This is the last of a four-part series on “everyday faith,” based on the instructions Paul gives in Titus 2:1–6. Gospel-centered folks are often allergic to “instructions,” so it’s important to keep in mind that Paul lays these out as our response to the gospel—not as a way to gain acceptance. “Because of what God has done for you,” Paul says, “your lives will look different.” Be sure to read part one (older men), part two (older women), and part three (younger women).
Paul has plenty to say to older men, older women, and younger women. But you’d be warranted in thinking that the younger men aren’t getting their fair share in Titus 2. All that Paul gives them is this: “Urge the younger men to be self-controlled.”
Be self-controlled. Not many words, but if you reflect on that simple command, it makes sense that Paul would leave it at that. If you had to identify the Achilles’ heel of most young men, it would be precisely that they are ruled by their desires. It might be a desire for sexual pleasure. It might be a lust for power. It might be a passion for success. So, as it turns out, Paul’s command may be simple, but it certainly isn’t easy.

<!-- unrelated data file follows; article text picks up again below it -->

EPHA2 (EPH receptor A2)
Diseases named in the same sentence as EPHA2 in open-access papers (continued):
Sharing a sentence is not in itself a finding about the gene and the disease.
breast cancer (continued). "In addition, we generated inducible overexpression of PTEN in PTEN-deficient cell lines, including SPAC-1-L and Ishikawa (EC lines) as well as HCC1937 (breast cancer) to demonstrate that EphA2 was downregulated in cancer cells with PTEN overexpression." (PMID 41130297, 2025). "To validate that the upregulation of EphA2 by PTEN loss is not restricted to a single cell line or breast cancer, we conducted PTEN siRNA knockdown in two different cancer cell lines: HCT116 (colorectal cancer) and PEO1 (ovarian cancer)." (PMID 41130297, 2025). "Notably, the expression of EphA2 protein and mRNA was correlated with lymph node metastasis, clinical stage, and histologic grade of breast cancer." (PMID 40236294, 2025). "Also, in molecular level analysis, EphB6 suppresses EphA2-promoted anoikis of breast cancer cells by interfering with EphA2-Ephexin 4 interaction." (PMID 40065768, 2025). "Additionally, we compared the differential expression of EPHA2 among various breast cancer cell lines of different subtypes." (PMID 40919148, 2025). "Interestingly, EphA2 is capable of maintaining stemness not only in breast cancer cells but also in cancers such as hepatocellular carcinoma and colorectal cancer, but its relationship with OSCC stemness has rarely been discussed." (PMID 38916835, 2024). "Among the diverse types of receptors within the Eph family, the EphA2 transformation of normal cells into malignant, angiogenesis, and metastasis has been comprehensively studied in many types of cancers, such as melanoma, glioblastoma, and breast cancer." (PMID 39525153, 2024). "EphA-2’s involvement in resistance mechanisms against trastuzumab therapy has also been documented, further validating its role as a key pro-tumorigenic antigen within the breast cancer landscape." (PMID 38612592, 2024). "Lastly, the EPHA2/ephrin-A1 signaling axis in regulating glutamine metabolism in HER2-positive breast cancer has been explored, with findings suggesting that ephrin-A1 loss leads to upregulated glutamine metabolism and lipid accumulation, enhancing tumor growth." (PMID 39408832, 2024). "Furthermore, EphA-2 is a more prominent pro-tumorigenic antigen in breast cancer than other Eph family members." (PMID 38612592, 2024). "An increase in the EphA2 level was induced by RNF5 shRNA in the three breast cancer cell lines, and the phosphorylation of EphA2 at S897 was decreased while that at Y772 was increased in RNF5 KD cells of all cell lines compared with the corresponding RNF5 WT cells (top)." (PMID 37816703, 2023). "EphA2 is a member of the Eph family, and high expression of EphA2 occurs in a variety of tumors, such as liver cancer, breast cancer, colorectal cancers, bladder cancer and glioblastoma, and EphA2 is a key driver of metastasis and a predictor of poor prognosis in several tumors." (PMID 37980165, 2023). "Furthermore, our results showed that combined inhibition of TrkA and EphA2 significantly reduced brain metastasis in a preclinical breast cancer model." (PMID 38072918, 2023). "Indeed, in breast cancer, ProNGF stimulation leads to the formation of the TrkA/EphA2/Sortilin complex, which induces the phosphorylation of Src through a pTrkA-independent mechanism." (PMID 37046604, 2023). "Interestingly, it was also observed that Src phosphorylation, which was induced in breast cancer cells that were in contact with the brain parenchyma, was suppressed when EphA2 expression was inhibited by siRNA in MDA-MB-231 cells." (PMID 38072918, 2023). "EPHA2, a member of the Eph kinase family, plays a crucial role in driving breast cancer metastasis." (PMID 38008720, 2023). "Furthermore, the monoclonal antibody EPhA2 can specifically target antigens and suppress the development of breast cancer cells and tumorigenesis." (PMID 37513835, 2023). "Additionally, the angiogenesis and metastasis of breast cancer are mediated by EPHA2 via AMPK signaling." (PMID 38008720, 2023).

If the young men in our churches would really learn to control their passions, God would do some mighty works. As D.L. Moody once said, “The world has yet to see what God can do with one man totally sold out to him.” It seems that far too many of the men in our churches are content to give God nominal allegiance while they throw their hearts and souls into other passions.